But right now, this thing that sci-fi writers are trying to do? This is too much.
You can’t shove whole new systems of pronouns at people in a 300 page novel and assume it’s just going to work. I read a story for the Hugo ballot this year that focused on a set of twins. One was clearly female and the other was genderqueer until [he] chose not to be. When they were children, the author referred to individual twins using “they/them”
….except they are TWINS.
For crying out loud. How the hell am I ever supposed to know whether the author was referring to one twin or the other or both of them?
If I hadn’t been reading for Hugo voting, I would have stopped immediately. Linguistic confusion makes poor writing, no matter how noble your cause.
Also, the current slate of popular sci-fi novels are stocked with like 50% non-hetero people and 25% genderqueer people, but …. human reproduction doesn’t work like that! This isn’t how biological evolution tends to progress. Current demographic data is fuzzy, but recent data suggests the entire population of LGBTQ+ individuals is less than 5%.
Look, I get it. Oppression leads to revolt which leads to change — and that is GOOD. I want to see acceptance be the norm in society, so the 5% of non-hetero folks are happy being who they are without fear. And making sure people have stories that reflect who they are. All of those things are good, and we’re getting a lot more of it in mainline media now, not just fringe.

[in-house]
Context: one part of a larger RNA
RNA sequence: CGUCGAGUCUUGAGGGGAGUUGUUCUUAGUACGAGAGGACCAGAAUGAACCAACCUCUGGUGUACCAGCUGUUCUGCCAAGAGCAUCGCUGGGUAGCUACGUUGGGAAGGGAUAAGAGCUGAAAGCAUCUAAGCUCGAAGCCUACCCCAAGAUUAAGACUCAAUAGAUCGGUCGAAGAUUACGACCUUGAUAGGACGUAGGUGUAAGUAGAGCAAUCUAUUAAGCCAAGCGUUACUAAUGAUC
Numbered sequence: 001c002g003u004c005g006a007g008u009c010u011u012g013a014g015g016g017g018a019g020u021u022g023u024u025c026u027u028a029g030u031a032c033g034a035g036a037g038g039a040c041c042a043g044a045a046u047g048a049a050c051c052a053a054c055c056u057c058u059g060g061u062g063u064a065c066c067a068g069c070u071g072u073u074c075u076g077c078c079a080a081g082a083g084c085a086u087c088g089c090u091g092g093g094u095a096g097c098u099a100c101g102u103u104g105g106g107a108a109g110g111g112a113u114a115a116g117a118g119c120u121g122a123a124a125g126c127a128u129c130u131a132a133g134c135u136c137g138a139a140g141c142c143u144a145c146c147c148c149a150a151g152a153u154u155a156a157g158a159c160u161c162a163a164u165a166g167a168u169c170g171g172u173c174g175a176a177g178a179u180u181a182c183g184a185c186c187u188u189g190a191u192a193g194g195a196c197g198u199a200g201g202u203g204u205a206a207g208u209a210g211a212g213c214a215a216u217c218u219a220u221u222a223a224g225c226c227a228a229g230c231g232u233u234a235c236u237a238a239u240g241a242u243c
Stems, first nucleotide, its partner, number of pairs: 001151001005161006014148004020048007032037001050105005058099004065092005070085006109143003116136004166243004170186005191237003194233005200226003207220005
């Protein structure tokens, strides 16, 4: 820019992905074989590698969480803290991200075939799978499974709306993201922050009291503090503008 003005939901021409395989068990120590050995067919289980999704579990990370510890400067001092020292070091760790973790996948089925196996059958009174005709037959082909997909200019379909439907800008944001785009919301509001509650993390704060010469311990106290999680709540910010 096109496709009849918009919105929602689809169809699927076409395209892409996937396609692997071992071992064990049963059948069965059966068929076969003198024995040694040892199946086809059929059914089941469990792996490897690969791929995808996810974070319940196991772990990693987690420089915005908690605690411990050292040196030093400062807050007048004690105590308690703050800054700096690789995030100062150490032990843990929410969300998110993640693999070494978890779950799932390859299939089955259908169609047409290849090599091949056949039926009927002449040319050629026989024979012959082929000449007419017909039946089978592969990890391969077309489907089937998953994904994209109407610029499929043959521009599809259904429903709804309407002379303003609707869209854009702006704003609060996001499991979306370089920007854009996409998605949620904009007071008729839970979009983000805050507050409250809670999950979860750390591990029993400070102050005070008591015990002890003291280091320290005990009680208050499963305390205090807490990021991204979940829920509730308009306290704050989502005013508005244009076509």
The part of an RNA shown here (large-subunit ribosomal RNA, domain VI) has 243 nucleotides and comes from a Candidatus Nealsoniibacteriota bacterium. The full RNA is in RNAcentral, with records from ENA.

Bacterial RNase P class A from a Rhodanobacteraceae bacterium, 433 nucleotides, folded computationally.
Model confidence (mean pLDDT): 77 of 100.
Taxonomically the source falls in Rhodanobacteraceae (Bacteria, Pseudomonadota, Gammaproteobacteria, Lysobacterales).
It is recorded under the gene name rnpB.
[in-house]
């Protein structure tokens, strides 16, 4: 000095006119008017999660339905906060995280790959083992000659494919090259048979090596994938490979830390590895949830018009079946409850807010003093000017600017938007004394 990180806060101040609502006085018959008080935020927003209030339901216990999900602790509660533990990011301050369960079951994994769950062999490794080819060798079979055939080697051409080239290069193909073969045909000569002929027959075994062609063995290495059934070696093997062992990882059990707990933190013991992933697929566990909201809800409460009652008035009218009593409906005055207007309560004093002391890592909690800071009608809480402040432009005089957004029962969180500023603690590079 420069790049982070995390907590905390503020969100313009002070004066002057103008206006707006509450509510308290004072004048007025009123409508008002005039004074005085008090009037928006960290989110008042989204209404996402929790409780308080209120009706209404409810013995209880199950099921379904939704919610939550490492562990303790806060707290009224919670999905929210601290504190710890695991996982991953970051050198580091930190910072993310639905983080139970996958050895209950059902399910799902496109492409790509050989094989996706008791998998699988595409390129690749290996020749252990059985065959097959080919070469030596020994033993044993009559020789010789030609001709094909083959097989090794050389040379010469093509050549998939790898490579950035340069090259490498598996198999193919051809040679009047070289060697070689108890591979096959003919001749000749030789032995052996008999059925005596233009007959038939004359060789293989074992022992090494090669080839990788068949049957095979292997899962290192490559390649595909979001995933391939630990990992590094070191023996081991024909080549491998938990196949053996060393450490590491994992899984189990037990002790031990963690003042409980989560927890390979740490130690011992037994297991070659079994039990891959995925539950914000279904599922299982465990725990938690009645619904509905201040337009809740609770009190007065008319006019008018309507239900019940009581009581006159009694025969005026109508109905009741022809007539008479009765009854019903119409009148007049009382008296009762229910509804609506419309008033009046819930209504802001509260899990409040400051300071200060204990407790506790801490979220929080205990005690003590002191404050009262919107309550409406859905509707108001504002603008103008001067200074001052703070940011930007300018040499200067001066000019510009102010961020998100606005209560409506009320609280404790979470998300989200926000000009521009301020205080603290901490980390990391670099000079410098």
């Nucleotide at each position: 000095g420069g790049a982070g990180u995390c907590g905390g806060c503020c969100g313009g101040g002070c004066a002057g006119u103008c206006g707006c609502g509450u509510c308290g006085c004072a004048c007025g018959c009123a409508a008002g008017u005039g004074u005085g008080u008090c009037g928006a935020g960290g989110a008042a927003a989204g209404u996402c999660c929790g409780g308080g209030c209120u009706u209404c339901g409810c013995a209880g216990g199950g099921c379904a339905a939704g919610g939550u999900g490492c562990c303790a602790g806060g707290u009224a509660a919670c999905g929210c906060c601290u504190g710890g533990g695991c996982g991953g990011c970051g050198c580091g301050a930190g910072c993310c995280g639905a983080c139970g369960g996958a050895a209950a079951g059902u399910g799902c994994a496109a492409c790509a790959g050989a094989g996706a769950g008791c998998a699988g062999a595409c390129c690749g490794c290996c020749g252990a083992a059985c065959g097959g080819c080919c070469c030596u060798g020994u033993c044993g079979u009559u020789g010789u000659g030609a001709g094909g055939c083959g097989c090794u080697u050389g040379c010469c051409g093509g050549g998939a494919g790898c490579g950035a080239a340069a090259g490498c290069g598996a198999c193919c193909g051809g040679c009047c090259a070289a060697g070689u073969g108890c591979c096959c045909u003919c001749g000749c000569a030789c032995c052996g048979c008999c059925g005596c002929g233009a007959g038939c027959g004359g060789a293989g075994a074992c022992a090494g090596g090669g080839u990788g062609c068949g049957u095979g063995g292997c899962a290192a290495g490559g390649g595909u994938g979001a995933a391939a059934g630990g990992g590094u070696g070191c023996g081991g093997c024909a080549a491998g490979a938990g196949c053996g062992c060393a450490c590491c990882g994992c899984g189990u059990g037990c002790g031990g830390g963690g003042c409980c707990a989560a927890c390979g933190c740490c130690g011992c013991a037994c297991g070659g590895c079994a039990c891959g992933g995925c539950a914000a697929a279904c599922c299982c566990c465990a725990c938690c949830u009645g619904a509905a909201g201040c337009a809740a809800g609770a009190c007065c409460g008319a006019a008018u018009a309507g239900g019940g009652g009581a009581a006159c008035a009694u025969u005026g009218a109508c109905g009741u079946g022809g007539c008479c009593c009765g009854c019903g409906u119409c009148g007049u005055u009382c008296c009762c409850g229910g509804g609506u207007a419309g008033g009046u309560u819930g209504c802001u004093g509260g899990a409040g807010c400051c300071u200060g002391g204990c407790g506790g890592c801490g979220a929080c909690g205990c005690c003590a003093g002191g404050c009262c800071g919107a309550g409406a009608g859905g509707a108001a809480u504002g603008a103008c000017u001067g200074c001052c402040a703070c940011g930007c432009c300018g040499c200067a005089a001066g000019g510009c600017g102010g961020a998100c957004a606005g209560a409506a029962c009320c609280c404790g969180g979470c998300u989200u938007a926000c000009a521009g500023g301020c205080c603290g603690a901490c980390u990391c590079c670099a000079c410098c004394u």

But this pronoun thing has got to get sorted out, and it’s not going to happen by every frackin’ book published in 2018 using xim, ze, or eir to refer to characters constantly.
I think this current trend (especially in sci-fi/fantasy) reduces these characters to merely their gender identity, often giving us little else to round out the picture. As a reader, I’m left with an odd mental picture of a person who’s nothing but zir genitalia and sexual preferences and fashion habits. I think that’s reductionist and demeaning to the real humans who exist as genderqueer.
I fully support the inclusion of all kinds of characters into all kinds of stories. It’s just that few fictional universes make sense with majorly disruptive notions of gender identity crammed into the cultural development and world-building because “that’s what all the cool kids are doing these days. ”
Ursula LeGuin wrote one of the best novels I’ve ever read, Left Hand of Darkness (Amazon), about a planet whose people exist within a single gender identity except when they differentiate for mating. I wasn’t annoyed by her prose even once. Authors can tell incredible, powerful stories without annoying the hell out of their readers by futzing with one of the backbone features of English syntax.
I’m firmly on the side of the SJW’s making life better for all people, but I’m longing for the pronoun fest to calm down so I can get back to reading stories for the reason I pick up books: to be challenged by big ideas and to learn something about humanity. Not to wander each page in confusion wondering who said what, or stopping every fifth word to process a sentence like “E sent xim a note through eir datapad asking if xe could bring eir’s favorite wine for supper tonight.”
Ugh. *puts book down, walks away*